Have you ever considered the shock and devastation the disciples must have experienced when their hero, Savior and Messiah was brutally tortured and executed on Easter Friday? They had seen Him perform never-before-seen miracles; they knew that no one could stand up to His responses to the questions His enemies presented to entrap Him; they had seen Him walk on water, and untouched, through mobs of angry people bent on killing Him. He was the real thing and they knew it.
And yet, not a single one of them understood why He suffered and died until after the shock and disappointment. But with Easter Sunday something happened within their hearts and minds that transformed them and their understanding of the Messiah and His Kingdom. They became lions for Jesus Christ.
In the final years of the Judah, Hezekiah, a very good king, became ill and was at the point of death. “The prophet Isaiah son of Amoz went to him and said, “This is what the Lord says: Put your house in order, because you are going to die; you will not recover.” Hezekiah turned his face to the wall and prayed to the Lord, “Remember, Lord, how I have walked before you faithfully and with wholehearted devotion and have done what is good in your eyes.” And Hezekiah wept bitterly. Before Isaiah had left the middle court, the word of the Lord came to him: “Go back and tell Hezekiah, the ruler of my people, ‘This is what the Lord, the God of your father David, says: I have heard your prayer and seen your tears; I will heal you. On the third day from now you will go up to the temple of the Lord.” Kings 20:1-4
Hezekiah was supposed to die, but cried bitterly to God and God relented and added 15 years to his life——-and then made the sun go back ten hours to prove it! Is this the same God you and I pray to? Is He able to turn our anguish, broken-heartedness and despair into indescribable joy? He certainly did this for Hezekiah and more so for the disciples. Those eleven young men were never the same brawling, whining, scared young men they were again after the resurrection.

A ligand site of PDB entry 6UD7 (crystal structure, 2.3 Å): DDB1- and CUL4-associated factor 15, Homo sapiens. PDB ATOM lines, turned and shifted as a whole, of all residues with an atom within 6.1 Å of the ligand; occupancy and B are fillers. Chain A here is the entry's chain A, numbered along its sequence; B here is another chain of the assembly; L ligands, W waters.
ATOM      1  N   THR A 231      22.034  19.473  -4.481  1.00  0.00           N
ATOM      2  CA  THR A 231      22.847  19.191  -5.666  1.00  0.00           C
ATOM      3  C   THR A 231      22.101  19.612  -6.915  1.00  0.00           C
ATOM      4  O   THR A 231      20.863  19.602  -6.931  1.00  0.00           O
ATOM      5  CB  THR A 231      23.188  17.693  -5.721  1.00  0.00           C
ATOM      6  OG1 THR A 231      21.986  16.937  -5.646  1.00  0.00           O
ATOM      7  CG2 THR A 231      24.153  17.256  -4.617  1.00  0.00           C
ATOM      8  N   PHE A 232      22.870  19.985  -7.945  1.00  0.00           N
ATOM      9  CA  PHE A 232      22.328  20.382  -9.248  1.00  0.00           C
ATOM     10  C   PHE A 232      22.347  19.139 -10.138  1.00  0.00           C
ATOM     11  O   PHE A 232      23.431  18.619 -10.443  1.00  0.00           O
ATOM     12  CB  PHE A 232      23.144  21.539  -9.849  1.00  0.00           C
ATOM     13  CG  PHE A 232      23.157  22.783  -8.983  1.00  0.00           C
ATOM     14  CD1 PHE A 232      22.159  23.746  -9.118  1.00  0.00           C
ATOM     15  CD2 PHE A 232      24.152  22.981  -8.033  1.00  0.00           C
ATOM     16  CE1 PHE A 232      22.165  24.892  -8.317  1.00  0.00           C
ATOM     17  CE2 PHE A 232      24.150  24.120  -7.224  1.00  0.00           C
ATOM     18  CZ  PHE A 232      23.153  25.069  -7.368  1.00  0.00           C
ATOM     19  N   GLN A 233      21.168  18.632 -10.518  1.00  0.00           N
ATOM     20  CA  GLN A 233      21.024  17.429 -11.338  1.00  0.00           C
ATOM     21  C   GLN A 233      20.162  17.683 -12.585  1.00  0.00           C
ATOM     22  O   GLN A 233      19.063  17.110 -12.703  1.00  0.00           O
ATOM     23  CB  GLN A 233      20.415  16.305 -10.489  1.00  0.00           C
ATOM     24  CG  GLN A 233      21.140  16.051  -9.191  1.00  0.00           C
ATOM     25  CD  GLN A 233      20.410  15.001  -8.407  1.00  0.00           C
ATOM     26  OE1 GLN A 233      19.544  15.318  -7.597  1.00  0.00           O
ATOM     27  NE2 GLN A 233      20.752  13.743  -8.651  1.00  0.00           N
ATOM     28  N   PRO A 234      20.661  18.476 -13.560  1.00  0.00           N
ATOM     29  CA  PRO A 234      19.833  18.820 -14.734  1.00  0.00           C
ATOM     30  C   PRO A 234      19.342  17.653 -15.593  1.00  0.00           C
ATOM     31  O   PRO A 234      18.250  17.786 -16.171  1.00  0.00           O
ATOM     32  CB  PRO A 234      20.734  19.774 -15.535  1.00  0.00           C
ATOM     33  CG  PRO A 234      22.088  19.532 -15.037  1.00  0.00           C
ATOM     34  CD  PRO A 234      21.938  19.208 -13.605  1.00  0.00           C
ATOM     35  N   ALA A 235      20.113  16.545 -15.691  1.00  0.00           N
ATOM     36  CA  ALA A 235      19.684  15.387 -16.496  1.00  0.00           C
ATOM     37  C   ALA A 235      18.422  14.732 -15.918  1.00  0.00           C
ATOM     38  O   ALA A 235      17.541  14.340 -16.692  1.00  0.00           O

We’re not supposed to live our lives based upon how we feel at the moment but rather based upon our trust that He will do what He promises. David said, “The Trust in the Lord and do good; dwell in the land and enjoy safe pasture. Take delight in the Lord, and he will give you the desires of your heart. Commit your way to the Lord; trust in him and he will do this: He will make your righteous reward shine like the dawn, your vindication like the noonday sun. Be still before the Lord and wait patiently for him;……Psalm 37: 3-7
So is it true or false? It can’t be both ways? Can these words from David, the record about Hezekiah and the narrative about the disciples be trusted?
David learned that if he did his best and honored God, that God could be trusted to hover over him. But David still had sorrows, setbacks and disappointments even after this Psalm was recorded. People betrayed him and his own kids were rotten at times. David is talking about life in perspective—-not under a microscope.
Funny how I often think that God is required to answer at beck and call as if I alone understand the severity and timeliness of my troubles. How often do I allow small things—-truly tiny matters—to steal the peace of God from my heart? The disciples suffered for three days—-but Jesus kept His promise—-He always does. That gives me peace and keeps trouble from my heart.